Please don’t get me wrong, I know these are all good things. I also think that some of what we have comes at a cost. The list of problems in the US is too long to list here, not many people from the US would argue that we live in a utopia and that’s not really the point anyway. The point is that I don’t think all aspects of our way of life are superior or even desirable.

I enjoy traveling in less developed nations in spite of the challenges associated with it. It’s an opportunity to explore other cultures and to scratch beneath the surface a bit. It’s very easy to pass quick judgements. We all do it all the time. Some of the more egregious and widespread judgements are for example… “those people are poor because they are lazy” or “if they just worked harder they wouldn’t be so poor”.

The list of reasons as to why poverty exists is multi layered, complex, not easily understood or widely talked about. There is no doubt that most of the people I have met here in the Dominican Republic are poor, at least in economic terms. I’ve seen some crazy things here as well that would blow the minds of many in the US and I’ll share more about that in another post… Until then, suffice to say…

“Una mente que se estira por una nueva experiencia nunca volverá a sus dimensiones previas.”

(A mind that is stretched by a new experience can never go back to its old dimensions.”)

– Oliver Wendall Holmes
– translated by Tia Kelly

You ask… ¿Por qué? (why?)
I say… ¿Por qué no? (why not?)

Here are a few more images from our short stay in Santo Domingo and the first few days in Las Galeras… a small town on the Samana peninsula in the north east corner of the country. (See our Google map). We’ve been here for almost two weeks now and will likely stay another week.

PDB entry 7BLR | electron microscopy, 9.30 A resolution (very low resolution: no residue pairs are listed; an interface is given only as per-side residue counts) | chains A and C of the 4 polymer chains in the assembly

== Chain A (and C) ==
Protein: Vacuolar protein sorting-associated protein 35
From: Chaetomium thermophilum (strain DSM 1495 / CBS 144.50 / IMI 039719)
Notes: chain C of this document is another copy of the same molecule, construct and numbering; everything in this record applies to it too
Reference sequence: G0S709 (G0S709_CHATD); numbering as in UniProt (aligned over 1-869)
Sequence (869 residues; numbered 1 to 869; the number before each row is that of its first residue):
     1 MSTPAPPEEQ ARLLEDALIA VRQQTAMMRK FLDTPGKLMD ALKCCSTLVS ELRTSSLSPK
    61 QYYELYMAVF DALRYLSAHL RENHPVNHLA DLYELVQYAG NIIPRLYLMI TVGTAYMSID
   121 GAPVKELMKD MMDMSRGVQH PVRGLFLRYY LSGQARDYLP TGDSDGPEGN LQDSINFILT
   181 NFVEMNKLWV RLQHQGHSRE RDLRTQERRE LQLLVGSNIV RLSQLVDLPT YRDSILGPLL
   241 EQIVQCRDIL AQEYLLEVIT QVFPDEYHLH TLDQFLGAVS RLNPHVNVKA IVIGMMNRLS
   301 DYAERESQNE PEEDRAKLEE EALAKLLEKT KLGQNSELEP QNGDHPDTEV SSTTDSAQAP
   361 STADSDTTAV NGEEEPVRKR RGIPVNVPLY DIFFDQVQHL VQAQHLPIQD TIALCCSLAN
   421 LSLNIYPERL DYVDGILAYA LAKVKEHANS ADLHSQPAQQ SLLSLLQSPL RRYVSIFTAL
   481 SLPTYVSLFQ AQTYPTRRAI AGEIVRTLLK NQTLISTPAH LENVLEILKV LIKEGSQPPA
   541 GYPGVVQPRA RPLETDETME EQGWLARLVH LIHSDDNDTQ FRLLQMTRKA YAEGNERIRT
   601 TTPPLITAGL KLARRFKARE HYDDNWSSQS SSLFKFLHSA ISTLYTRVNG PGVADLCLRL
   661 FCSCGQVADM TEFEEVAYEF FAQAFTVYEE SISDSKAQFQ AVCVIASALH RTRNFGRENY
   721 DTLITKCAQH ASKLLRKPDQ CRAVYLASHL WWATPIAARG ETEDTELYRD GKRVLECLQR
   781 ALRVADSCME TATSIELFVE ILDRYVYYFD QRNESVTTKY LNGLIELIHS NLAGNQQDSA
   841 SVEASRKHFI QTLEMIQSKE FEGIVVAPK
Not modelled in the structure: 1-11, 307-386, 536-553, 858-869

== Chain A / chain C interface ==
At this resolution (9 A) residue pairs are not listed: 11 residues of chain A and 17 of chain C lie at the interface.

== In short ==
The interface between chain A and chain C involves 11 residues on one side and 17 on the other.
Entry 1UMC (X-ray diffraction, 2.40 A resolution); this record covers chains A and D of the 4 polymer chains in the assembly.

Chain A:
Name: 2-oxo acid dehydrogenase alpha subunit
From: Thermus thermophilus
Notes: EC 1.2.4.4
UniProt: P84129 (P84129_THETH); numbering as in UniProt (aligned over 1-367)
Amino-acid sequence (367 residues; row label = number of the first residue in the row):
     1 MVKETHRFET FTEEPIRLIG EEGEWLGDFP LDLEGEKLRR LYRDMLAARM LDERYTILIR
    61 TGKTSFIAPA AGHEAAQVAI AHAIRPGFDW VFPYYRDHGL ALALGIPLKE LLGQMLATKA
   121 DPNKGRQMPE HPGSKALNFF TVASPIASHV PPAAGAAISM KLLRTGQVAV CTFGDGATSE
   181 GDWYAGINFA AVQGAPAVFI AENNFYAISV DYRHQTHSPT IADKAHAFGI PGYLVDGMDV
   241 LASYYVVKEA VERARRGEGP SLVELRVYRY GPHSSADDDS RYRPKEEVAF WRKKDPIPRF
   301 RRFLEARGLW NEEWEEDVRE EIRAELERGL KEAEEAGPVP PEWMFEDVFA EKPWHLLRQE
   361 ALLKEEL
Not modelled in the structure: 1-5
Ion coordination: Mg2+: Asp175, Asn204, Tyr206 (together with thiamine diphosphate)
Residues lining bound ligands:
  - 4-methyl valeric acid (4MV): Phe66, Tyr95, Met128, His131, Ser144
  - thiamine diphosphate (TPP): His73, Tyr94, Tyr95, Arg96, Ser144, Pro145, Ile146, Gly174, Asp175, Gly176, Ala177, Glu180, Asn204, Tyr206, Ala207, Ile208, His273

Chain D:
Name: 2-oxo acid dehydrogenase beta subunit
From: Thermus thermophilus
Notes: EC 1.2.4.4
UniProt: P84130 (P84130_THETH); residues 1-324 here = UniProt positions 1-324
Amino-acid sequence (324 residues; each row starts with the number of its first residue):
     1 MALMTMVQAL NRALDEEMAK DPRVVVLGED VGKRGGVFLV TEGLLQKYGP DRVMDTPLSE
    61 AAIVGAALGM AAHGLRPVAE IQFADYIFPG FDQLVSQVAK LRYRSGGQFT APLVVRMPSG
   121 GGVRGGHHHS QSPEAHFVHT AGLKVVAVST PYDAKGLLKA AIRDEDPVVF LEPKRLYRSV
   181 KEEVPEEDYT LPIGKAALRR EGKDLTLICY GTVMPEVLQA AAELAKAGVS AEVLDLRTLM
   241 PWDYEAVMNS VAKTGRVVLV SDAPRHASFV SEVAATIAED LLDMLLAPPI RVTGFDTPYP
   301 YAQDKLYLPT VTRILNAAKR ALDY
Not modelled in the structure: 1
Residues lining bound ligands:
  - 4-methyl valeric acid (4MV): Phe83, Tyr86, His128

Our Hotel, the Hotel Palacio, in the Zona Colonial – the oldest and most historic section of the city.

The Hotel Palacio, definitely a splurge for these backpackers but we wanted to arrive in style!

A Santo Domingo street vender selling beautiful artwork in both a modern style and a Taíno style (the now extinct indigenous people from the DR).

Bodhi catches a gecko…the kid has got something with animals cause these things are ridiculously fast.

Joshua finds a coral treasure.

Building sand castles.

The guys and their fortress.

Prepping young coconuts for drinking with a machete. (Less mature coconuts are called drinking coconuts and are filled with water. More mature coconuts are smaller, and contain less water and more coconut meat.)

Bodhi enjoys his drinking coconut.

Fresh fish, tostones (fried plantains) and eggplant all prepared in a tiny shack at Playita (little beach). This meal also came with a large serving of arroz con habichuelas (rice and beans).

The chef having a siesta after cooking our meal.

The restaurant at Playita.

A beautiful day at Playita.

Unique fence posts. Portions of these trees are cut and planted in the fence row where they begin to grow again forming a living fence.

To market, to market to buy a fat pig…

This fella comes by our place regularly with everything from conch shells to fish for sale.

Here he wanted to sell us a piece of this huge squid (I think). Unfortunately, I had no idea what to do with it, so we passed on this local delight.



  1. Wonderful Stacy! Wish we could join you…alas the tickets are outrageous. The boys are growing and changing fast so we really love and appreciate seeing regular pictures of them. Can’t wait to hear more.
    Instead of going tropical, we are going to the NC mountains with a few friends. Quiet weekend in the woods….lots of turkey and beer. Love you all. Big smooches.
    Aunt Jen

  2. ¿Por qué no? Seems like a good enough “reason” to buy tickets for Christmas 2011 in COSTA RICA BABY!!!!!! See you there!
    p.s. Thanks for another great blog post… I have to admit that seeing pics of the boys growing up so quickly (where are Bodhi’s front teeth?!?!?) may have been the final straw in sucking it up and purchasing those tickets. Can’t wait to spend some time with you four!!

  3. Another wonderful post. Thanks. Will be thinking about the sea, sun and tropical weather while we are in New England for Thanksgiving. Ditto on the Seattle weather. Your peddlar looks like he could play shortstop for the Red Sox.